The notoriously contrived, made-for-television X Games finally get real.

Get full access to Outside Learn, our online education hub featuring in-depth fitness, nutrition, and adventure courses and more than 2,000 instructional videos when you sign up for Outside+.

Dispatches, September 1998

The Snow is Fake, but the Air Totally Rocks
The notoriously contrived, made-for-television X Games finally get real.
By Kimberly Lisagor

Some might call it hype. But the next time a 110-foot snow cone towers over balmy San Diego, we challenge you not to gawk — which is exactly what 15,000 fans did when a wood chipper spit 20 tons of ice onto a massive refrigerated carpet for the staging of the Big Air snowboarding event at the X Games in June. “The stuff they used last year
sucked — it was definitely fake,” says snowboarder Jim Rippey, 27, an apparent connoisseur of the texture of pseudo-snow. “But now they’ve got it pretty dialed.”

Rippey’s generous appraisal of this year’s props applied equally to the competitors, many of whom logged some refreshingly impressive performances in the Games’ cornucopia of events. Bicycle stunt rider Dave Mirra, 24, twisted his way through a series of flashy midair contortions on the vert ramp to snatch three gold medals. And after injuring both ankles in pre-event practice,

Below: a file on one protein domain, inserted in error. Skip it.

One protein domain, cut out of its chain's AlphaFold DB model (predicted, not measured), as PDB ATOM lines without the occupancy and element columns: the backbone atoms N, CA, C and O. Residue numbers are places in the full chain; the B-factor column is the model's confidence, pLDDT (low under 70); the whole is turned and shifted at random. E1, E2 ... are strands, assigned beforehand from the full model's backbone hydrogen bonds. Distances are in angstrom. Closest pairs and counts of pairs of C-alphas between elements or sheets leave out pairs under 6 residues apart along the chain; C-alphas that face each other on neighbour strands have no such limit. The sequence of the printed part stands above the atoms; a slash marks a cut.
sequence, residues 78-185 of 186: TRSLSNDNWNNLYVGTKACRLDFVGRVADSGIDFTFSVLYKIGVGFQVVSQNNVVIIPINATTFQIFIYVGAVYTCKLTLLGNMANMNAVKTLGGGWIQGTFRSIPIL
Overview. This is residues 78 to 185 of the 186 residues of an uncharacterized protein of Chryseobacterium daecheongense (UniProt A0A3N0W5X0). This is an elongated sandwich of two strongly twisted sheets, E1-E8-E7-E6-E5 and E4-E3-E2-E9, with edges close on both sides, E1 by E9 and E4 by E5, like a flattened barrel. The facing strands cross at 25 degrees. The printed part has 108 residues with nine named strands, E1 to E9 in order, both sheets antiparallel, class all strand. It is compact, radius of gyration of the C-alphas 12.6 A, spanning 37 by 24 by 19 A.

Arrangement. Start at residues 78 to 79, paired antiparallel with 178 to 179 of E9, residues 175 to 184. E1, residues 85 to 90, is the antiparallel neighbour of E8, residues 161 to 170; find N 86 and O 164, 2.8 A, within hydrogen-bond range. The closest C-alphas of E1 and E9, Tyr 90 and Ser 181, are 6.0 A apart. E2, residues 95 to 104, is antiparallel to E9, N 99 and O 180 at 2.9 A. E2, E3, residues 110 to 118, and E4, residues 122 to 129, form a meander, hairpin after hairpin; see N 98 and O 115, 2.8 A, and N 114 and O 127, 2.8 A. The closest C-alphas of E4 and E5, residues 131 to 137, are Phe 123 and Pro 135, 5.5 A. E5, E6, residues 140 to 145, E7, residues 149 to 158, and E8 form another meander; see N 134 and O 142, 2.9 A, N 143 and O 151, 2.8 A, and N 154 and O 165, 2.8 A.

20-year-old Brazilian skateboarder Rodil de Araujo ollied with liquid aplomb to a gold of his own. As for Rippey, he tied four ways for the coveted Big Air title, a tie that 22-year-old Kevin Jones proceeded to snap with a soaring aerial that sent him cartwheeling more than 50 feet. He stuck his landing perfectly and then thrust both fists into the air with a crisp alacrity that
seemed to punctuate the Games’ newfound legitimacy. “Any time you put something on TV, there are going to be cheesy things about it,” conceded Rippey. “But we’re just all stoked to be out here.”

promo logo